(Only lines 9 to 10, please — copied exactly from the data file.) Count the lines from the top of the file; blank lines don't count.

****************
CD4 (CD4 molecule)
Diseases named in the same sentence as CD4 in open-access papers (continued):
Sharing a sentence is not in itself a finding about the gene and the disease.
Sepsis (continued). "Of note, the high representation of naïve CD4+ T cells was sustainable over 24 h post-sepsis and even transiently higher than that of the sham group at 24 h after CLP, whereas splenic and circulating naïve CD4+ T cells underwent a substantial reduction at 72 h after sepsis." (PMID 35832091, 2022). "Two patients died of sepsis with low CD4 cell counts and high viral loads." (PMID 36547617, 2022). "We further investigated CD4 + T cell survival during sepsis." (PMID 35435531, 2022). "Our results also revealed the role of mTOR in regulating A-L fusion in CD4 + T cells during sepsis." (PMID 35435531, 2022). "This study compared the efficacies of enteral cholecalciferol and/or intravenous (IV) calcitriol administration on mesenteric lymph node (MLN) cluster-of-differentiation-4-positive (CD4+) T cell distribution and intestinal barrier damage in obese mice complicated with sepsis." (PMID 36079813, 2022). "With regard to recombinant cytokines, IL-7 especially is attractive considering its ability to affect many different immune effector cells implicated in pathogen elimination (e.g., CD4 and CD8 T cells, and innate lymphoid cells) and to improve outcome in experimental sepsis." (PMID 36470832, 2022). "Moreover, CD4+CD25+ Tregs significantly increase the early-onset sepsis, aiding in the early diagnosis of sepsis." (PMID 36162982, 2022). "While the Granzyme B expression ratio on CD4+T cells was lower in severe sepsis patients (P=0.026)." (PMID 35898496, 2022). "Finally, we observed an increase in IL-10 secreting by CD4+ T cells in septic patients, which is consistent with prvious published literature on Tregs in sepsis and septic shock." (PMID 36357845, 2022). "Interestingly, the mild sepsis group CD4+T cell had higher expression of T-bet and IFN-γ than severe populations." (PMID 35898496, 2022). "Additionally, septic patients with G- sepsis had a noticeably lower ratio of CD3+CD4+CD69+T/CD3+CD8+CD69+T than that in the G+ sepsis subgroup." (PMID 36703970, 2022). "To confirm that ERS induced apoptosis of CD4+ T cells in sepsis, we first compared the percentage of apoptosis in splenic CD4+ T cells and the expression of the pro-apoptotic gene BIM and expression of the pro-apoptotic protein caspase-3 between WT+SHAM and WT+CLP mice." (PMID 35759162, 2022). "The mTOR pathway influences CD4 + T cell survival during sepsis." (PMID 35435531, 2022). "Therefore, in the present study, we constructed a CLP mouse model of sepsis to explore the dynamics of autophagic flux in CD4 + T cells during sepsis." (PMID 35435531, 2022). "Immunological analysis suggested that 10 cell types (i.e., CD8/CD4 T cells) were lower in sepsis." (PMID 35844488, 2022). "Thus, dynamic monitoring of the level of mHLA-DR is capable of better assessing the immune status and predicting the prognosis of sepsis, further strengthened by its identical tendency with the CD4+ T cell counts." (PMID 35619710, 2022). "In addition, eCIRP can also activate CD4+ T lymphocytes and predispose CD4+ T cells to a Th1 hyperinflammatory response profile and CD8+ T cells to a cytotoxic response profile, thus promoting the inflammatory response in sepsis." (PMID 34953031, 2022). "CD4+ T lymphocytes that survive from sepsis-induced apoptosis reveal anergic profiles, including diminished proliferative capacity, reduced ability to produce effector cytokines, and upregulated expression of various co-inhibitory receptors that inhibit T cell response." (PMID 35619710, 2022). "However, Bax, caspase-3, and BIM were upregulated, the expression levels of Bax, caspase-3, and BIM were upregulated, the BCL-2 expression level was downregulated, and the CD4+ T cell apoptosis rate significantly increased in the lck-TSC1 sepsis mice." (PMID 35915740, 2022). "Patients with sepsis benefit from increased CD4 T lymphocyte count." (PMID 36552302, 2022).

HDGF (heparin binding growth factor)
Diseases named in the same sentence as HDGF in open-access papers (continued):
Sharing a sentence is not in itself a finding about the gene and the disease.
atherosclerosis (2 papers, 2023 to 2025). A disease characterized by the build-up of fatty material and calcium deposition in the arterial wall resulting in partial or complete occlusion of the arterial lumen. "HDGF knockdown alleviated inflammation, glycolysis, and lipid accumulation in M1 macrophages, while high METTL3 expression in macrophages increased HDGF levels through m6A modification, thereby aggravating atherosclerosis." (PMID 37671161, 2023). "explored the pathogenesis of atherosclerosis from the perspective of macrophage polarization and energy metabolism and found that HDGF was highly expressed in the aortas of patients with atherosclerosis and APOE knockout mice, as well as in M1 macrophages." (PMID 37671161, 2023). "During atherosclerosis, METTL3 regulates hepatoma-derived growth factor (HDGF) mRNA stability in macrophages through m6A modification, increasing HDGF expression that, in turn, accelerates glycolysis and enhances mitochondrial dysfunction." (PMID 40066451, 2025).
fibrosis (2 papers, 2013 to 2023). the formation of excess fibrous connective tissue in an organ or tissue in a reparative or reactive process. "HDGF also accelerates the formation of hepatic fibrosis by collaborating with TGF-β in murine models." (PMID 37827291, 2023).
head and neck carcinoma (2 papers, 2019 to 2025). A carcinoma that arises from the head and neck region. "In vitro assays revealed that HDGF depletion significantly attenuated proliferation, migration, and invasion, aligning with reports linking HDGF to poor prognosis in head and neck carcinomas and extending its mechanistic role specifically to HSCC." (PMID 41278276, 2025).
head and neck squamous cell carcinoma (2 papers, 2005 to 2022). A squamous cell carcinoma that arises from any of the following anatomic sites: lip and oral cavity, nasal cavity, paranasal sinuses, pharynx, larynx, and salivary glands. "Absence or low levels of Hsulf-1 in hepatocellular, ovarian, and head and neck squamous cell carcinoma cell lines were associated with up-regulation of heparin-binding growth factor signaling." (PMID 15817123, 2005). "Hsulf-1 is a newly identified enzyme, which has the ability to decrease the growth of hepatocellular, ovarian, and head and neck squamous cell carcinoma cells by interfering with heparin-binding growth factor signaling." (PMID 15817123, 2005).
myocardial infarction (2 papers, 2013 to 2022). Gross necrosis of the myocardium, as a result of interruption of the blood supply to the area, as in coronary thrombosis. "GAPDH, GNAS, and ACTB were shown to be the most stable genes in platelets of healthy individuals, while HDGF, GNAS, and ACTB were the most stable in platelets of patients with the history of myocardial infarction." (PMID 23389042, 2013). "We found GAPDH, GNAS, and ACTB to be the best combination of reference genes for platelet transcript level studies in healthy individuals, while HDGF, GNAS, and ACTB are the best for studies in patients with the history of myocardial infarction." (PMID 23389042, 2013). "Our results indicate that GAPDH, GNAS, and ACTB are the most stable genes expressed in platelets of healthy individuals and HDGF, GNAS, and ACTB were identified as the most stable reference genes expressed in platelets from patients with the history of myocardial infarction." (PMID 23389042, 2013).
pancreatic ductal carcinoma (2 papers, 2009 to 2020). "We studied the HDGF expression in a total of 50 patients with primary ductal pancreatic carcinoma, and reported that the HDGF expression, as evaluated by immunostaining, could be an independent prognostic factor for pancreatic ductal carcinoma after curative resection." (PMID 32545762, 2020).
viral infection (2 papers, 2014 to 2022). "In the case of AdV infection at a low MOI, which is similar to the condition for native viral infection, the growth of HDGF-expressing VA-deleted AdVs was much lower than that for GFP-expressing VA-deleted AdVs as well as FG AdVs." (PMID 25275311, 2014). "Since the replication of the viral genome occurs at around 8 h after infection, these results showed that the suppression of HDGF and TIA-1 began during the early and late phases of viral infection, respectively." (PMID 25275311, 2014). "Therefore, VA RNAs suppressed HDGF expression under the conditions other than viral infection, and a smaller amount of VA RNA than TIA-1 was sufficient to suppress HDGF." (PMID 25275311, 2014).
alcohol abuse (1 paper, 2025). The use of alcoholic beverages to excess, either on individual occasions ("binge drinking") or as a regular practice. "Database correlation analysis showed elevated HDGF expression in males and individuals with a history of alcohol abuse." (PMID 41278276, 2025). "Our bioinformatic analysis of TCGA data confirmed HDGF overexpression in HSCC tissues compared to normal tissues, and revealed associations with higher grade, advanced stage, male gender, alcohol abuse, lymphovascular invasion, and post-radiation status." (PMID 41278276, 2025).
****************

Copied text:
fibrosis (2 papers, 2013 to 2023). the formation of excess fibrous connective tissue in an organ or tissue in a reparative or reactive process. "HDGF also accelerates the formation of hepatic fibrosis by collaborating with TGF-β in murine models." (PMID 37827291, 2023).
head and neck carcinoma (2 papers, 2019 to 2025). A carcinoma that arises from the head and neck region. "In vitro assays revealed that HDGF depletion significantly attenuated proliferation, migration, and invasion, aligning with reports linking HDGF to poor prognosis in head and neck carcinomas and extending its mechanistic role specifically to HSCC." (PMID 41278276, 2025).